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Annotated rhyming dictionary
;; This is at:
;; So we want a rhyming dictionary in Clojure. Jack Rusher put up
;; this code here:
;; I'm going to study this code and learn as I go.
;; First I put it in a namespace.
(ns unscroll.rhyme
[clojure.string :as string]))
;; So that I can mess with it inside my current environment in
;; emacs.
;; Here is the first function.
(def rhyme-txt
(map #(string/split % #"[ ]+")
(slurp "data/cmudict.txt"))))
;; So this presumes a file called cmudict.txt, the CMU pronunciation
;; dictionary. Which is sort of an old standby for word nerds, like
;; WordNet too, from back in the day before everything was free and
;; a pronunciation dictionary in digital form felt like an almost
;; unbearably large gift from the Gods.
;; The format of the dictionary is such:
;; i.s. something like
;; So we (slurp) in the file, split the lines by newlines, and then
;; split on space.
;; Gotta love (slurp); one thing it took me a while to figure out
;; the other day is that slurp starts looking for files at the top
;; level of the Clojure project. Where the source files are means
;; nothing to Clojure (because they means nothing to the JVM); it's
;; the project that sets the path. Just putting this here to save
;; someone else the 20 minutes.
;; Anyway now that we've done that we can say:
;; (take 3 (drop 1010 rhyme-txt))
;; (Okay so we're not getting rid of comments in the dictionary
;; source or anything when we do this, it's fast-and-dirty. So for
;; purposes of the example we want to fast-forward past a bunch of
;; comments and miscellany to get a clear example, so start around
;; item 1010)
;; And we'd see
;; (["ACTUARY" "AE1" "K" "CH" "UW0" "EH1" "R" "IY2"]
;; ["ACTUATE" "AE1" "K" "CH" "UW2" "EY1" "T"]
;; ["ACTUATOR" "AE1" "K" "T" "Y" "UW0" "EY2" "T" "ER0"])
;; So now we're dealing with a list () of vectors [] where the first
;; value is a string representing word and the rest are strings
;; representing phonemes.
;; There's a lot going on with this one as there always is with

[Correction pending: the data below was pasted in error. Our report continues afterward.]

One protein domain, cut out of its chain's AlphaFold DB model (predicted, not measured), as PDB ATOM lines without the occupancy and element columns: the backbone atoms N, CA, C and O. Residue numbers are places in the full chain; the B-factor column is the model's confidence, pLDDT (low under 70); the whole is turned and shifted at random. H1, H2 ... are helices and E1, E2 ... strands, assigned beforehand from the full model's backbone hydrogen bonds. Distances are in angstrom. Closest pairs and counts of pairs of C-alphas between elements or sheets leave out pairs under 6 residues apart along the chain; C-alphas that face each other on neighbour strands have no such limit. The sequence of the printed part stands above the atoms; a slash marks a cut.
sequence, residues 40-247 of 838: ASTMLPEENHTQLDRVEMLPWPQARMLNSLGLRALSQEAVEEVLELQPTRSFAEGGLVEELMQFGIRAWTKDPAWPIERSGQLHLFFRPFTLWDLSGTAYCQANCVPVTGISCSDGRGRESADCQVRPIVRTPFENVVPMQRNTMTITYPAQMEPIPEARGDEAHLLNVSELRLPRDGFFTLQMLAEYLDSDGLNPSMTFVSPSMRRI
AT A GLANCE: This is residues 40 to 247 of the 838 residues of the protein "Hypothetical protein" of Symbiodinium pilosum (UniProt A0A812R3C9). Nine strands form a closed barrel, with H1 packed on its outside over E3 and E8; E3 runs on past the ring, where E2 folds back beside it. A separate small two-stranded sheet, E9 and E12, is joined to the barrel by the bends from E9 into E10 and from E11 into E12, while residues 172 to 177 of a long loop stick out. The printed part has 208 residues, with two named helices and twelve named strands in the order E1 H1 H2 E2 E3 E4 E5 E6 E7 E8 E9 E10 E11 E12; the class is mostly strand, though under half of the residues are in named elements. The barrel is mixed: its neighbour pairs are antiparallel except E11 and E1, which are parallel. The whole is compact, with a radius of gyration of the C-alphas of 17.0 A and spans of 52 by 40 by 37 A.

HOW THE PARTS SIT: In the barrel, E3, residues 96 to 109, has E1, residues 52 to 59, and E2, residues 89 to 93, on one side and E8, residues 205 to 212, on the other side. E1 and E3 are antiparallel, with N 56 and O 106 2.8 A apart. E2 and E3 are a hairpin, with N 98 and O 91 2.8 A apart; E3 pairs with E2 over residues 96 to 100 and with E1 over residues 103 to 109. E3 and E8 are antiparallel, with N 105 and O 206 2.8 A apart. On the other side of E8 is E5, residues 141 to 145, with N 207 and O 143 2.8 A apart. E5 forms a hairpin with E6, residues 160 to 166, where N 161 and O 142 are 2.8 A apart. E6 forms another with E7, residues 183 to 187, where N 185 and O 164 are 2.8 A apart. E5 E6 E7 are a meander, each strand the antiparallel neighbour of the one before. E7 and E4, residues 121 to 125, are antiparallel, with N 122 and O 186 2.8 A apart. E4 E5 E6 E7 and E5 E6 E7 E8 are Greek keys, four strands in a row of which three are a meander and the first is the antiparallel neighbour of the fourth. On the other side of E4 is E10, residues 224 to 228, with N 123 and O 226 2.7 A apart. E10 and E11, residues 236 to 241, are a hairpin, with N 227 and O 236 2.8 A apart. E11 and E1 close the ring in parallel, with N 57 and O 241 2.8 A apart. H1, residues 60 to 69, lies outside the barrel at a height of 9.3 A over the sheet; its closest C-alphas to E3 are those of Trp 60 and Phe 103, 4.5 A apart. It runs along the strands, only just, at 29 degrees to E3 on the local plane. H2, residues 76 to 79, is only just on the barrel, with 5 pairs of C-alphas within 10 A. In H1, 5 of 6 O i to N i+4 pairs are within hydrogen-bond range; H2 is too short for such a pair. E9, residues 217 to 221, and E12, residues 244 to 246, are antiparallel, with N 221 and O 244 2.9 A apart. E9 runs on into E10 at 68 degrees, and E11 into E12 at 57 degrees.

;; Clojure code. Let's see how it gets called first:
;; (get-deepest-values (get-in rhyme-to-word (take 3
;; (word-to-rhyme "connection"))))
;; Which could probably be a function of its own called (rhyme).
;; Although I've noticed Jack doesn't really care much whether
;; something is a function or a variable, it's like it DOESN'T EVEN
;; MATTER. Hmm.
;; Anyway, we're going to give this function, (word-to-rhyme) a word
;; and get something back.
;; (word-to-rhyme "connection")
;; and we get
;; [:N :AH :SH :K :EH :N :AH :K]
;; which is the reverse order of phonemes. Which makes sense, we're
;; building a rhyming dictionary, gonna go end to beginning in terms
;; of phonemes.
;; Going to add a crazy amount of indenting here so I can see the
;; levels more clearly as a n00b.
(def word-to-rhyme
(reduce (fn [m [word & rhyme]]
(assoc m
(string/lower-case word)
(string/replace %1 #"[0-9]" ""))
(reverse rhyme))))
{} rhyme-txt))
;; This is a funny one because as I mess with the parens my java
;; keeps running out of heap space. So it's clearly doing a lot,
;; like loading the whole CMU dictionary into memory. This is
;; something that seems to happen when you mix in-buffer evaluation
;; with lazy evaluation--occasionally you'll just blow up your
;; session because you put something in the wrong place and called
;; it a billion times instead of 100.
;; The super hot LISPY action in there is
;; (reduce function=[that function] val=[an empty map {}]
;; coll=[rhyme-txt, our list of vectors])
;; Clojure docs are kind of a bear. For reduce, they say "If val is